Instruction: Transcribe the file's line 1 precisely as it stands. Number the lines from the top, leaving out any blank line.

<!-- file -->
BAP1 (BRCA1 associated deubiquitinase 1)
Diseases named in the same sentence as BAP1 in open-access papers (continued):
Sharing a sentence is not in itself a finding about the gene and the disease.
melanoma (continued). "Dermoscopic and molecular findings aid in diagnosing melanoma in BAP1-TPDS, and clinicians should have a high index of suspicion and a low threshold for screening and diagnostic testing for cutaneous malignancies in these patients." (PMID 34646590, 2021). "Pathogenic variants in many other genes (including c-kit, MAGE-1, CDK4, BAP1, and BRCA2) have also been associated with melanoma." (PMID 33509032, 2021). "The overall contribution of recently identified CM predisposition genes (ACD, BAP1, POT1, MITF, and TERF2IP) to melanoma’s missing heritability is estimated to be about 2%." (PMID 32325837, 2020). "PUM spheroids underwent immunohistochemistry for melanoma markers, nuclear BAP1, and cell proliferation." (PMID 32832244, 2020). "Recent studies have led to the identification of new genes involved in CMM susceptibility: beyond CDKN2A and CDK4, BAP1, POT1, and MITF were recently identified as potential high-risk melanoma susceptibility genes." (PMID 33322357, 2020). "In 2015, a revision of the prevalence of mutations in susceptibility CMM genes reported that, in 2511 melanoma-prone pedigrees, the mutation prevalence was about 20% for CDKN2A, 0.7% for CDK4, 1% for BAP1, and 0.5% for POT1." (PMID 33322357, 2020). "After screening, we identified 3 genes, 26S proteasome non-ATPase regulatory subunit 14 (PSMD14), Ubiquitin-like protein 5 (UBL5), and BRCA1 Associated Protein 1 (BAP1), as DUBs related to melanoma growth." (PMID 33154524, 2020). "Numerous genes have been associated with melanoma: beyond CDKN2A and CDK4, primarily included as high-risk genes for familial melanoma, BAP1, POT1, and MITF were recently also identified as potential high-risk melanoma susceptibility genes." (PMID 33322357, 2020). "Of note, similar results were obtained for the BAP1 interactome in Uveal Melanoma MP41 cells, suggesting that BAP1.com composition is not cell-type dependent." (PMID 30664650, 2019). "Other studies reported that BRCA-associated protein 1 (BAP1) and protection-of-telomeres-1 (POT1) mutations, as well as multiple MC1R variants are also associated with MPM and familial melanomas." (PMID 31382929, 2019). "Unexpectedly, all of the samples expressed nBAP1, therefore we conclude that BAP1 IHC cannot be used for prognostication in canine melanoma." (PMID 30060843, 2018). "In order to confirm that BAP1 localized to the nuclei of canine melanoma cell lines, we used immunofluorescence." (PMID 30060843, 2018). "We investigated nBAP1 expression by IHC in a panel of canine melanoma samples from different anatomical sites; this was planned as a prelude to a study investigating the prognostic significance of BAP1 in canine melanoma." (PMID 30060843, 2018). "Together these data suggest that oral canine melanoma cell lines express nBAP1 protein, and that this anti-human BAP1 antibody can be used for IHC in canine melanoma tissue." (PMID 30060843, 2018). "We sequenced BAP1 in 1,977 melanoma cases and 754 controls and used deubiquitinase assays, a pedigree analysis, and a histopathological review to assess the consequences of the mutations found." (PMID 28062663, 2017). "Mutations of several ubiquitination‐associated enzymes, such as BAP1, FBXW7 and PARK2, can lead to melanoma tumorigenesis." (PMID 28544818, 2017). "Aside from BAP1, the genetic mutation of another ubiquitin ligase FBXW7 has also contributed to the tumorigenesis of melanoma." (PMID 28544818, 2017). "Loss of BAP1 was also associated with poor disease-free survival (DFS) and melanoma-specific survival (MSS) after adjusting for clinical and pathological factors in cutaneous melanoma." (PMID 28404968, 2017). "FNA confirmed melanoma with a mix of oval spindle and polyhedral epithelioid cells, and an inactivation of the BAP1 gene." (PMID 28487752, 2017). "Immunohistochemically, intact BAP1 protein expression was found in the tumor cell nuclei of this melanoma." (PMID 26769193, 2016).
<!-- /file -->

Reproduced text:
BAP1 (BRCA1 associated deubiquitinase 1)